In the markets of South and Southeast Asia, where I learned to haggle, one of the gambits used by vendors is to claim that the offered price has to be accepted right now: “for you, today only, fifteen Rupees!”
They never mean it. Turn and walk away, and the price goes down. Leave and come back the next day; the merchandise is still there, and the vendor is one day more interested in unloading it.
The words aren’t literally true; they don’t contain any information beyond, “I am willing to sell this to you for fifteen Rupees”; they’re just part of the ritual, the game.
I heard the same line the other day in court: a prosecutor told a criminal-defense lawyer, “this offer is only good for this setting.” (For you, today only, fifteen years!)
Did the words mean what they purported to, or was this just part of the ritual? Put in practical terms, what does the criminal-defense lawyer tell his client when the client asks if he can have some time to think about the plea offer?
Chances are good that the same factors that led the prosecutor to make the offer today will still exist when the case comes back to court; the merchandise will still need to be sold. Prosecutors want to resolve cases without doing too much work but without getting in trouble with their supervisors or giving away the shop. There might be a reason that making the same offer at the next setting would interfere with these goals (chief isn’t here today, will be then and will nix the deal; case at a point where ADA has to get it pled or do some actual work). If so, the prosecutor will generally identify the reason; the defense lawyer then has to decide whether the prosecutor’s assessment is correct, or whether the plea offer is likely to remain the same (or, as usually happens, get better). Without a plausible reason for the offer to get worse, though, “today only” in the courtroom means what it means in the bazaar: it’s part of the ritual.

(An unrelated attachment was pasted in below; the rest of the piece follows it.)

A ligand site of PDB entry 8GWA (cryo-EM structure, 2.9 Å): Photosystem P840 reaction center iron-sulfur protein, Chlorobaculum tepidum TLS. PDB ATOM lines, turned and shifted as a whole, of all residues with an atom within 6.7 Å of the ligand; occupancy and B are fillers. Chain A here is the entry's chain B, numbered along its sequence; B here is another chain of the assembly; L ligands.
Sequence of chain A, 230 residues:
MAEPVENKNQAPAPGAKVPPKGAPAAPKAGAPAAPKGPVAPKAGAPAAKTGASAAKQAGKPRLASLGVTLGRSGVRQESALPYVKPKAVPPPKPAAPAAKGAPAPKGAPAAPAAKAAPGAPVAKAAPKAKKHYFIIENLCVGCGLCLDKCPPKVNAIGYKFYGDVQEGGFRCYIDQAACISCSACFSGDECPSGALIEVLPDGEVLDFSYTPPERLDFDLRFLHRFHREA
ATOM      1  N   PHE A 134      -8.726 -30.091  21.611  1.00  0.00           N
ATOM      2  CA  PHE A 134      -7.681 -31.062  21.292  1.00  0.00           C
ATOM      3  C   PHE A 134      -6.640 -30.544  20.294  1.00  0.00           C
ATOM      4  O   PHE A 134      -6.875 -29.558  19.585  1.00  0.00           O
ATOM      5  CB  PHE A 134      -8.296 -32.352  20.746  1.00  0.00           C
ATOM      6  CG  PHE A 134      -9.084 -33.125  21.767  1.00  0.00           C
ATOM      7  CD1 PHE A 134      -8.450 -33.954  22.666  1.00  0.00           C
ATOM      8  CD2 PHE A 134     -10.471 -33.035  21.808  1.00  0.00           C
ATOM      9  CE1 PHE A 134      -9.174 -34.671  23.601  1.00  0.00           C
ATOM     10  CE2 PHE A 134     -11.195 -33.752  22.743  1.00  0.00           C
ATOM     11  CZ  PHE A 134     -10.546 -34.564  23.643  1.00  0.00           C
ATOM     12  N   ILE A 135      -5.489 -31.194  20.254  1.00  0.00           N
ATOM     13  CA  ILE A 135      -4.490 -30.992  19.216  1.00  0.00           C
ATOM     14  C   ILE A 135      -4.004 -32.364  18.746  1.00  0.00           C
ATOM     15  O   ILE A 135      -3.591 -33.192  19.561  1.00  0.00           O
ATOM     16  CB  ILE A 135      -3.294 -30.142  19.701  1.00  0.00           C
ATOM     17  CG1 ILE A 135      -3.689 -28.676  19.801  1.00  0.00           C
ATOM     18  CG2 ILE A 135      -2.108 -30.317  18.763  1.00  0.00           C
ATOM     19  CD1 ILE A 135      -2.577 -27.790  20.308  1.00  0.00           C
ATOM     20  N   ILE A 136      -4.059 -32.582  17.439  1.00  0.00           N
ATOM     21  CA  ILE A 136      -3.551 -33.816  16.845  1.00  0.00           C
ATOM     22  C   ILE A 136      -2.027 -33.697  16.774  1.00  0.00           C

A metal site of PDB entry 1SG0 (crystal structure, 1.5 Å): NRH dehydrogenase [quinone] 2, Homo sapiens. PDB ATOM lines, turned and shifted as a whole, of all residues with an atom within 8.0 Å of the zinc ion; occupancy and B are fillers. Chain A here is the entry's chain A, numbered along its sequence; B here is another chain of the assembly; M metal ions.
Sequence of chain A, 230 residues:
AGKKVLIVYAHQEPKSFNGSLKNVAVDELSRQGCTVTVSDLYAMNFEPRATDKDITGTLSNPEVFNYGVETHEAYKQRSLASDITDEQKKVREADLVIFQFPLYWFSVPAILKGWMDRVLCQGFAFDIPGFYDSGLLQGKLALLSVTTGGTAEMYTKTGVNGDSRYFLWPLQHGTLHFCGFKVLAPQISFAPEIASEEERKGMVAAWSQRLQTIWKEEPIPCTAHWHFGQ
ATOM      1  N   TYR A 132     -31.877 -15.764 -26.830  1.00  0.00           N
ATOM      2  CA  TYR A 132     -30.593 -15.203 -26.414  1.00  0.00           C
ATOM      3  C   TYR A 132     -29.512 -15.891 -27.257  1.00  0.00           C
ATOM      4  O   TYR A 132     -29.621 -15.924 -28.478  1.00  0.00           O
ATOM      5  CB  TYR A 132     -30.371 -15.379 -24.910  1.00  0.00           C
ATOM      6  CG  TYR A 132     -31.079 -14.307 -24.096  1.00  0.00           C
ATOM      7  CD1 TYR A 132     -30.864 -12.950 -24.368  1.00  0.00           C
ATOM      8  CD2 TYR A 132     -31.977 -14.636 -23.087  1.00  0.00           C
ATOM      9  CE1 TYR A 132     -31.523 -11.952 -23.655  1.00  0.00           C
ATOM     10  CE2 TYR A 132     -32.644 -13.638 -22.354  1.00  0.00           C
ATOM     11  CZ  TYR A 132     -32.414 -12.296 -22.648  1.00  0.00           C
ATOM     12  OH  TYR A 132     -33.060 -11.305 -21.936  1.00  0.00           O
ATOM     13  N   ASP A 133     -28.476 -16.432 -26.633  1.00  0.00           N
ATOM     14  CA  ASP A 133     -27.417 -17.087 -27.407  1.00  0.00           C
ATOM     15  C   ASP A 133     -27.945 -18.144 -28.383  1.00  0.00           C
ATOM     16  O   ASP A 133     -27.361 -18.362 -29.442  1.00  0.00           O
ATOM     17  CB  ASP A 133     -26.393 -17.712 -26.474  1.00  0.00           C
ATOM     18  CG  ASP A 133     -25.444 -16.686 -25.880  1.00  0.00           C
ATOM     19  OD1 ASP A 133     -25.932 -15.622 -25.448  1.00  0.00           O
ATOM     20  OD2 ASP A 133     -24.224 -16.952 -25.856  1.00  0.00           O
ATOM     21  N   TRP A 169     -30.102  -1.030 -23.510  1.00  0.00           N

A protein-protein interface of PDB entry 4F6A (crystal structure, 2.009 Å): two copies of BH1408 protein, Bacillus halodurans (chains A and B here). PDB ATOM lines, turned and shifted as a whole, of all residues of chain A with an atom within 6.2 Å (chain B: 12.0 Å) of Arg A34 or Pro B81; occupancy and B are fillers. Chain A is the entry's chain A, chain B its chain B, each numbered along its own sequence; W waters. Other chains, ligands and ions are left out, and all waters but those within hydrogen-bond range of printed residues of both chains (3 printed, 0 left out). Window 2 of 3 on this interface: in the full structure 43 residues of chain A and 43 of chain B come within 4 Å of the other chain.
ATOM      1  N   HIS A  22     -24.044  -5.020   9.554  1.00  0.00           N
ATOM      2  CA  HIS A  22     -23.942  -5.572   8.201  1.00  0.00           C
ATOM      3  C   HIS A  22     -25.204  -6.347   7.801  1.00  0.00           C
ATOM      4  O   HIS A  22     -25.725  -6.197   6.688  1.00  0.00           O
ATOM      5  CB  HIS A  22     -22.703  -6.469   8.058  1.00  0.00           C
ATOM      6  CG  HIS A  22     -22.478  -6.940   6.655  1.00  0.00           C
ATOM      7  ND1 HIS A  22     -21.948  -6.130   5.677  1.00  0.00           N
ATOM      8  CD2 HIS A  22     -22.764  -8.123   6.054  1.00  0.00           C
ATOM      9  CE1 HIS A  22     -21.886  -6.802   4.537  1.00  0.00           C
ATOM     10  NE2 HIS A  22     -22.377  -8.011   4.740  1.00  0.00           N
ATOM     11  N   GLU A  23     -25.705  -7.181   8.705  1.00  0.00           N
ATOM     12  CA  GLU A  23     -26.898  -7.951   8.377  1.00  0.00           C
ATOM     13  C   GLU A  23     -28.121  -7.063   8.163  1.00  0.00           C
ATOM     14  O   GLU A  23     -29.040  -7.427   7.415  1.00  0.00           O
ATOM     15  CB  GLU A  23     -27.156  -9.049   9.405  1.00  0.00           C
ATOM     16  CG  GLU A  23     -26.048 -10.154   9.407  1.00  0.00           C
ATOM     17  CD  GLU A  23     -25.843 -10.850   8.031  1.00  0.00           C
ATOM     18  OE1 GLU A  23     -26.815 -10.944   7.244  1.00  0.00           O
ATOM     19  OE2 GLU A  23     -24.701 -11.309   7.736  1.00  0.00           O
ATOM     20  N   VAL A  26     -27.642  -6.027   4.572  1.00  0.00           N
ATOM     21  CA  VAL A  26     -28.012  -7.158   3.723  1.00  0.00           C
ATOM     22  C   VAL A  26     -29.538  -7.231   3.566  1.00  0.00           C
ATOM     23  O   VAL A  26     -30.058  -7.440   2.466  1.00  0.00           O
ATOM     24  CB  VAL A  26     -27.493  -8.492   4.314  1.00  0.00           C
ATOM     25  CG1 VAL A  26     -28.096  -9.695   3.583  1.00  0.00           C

When the prosecutor’s motivation for getting the defendant to plead guilty now is to avoid work that will have to be done before the next setting, “today only” is usually not the literal truth: there will be work to be avoided between the next setting and the one after that too.
What if the work the State does between this setting and the next might make the State’s case stronger? Before negotiations begin, the diligent criminal-defense lawyer will be more familiar with the case than the prosecutor. She will know whether it will look like a better case or a worse one to the prosecutor after the prosecutor does a little more work.
But what if the prosecutor’s “today only” offer comes before the defense lawyer has had an opportunity to investigate the case? She has to convey it to the client, naturally, but how does she help the client evaluate the offer? She can’t. It’s presumptively a bad offer, and here’s Bennett’s Opening-Bid Precept: the better it looks, the worse it is.
Even when it doesn’t means what it says (that the offer really will go away for all time if not immediately accepted), a prosecutors’ deadline is not always devoid of information. At the very least, the ultimatum tells the defense lawyer that the prosecutor is playing games, which is helpful information to have.
Often the deadline even contains information that the prosecutor would rather conceal. The question came up recently of how to deal with a prosecutor who was threatening to rescind a plea offer if the accused insisted on notice to which he was constitutionally entitled. In that case, the ultimatum told the defense lawyer that the prosecutor had a real problem with his case; the lawyer would have been a fool not to explore and exploit that problem.
The courtroom is not the bazaar. We are not haggling over bangles. Our negotiations change people’s futures; they can tear families apart or give hope to the lost. But the lesson of the bazaar applies. When a prosecutor tells you that the offer is open “today only,” you will almost never go wrong if you turn and walk away.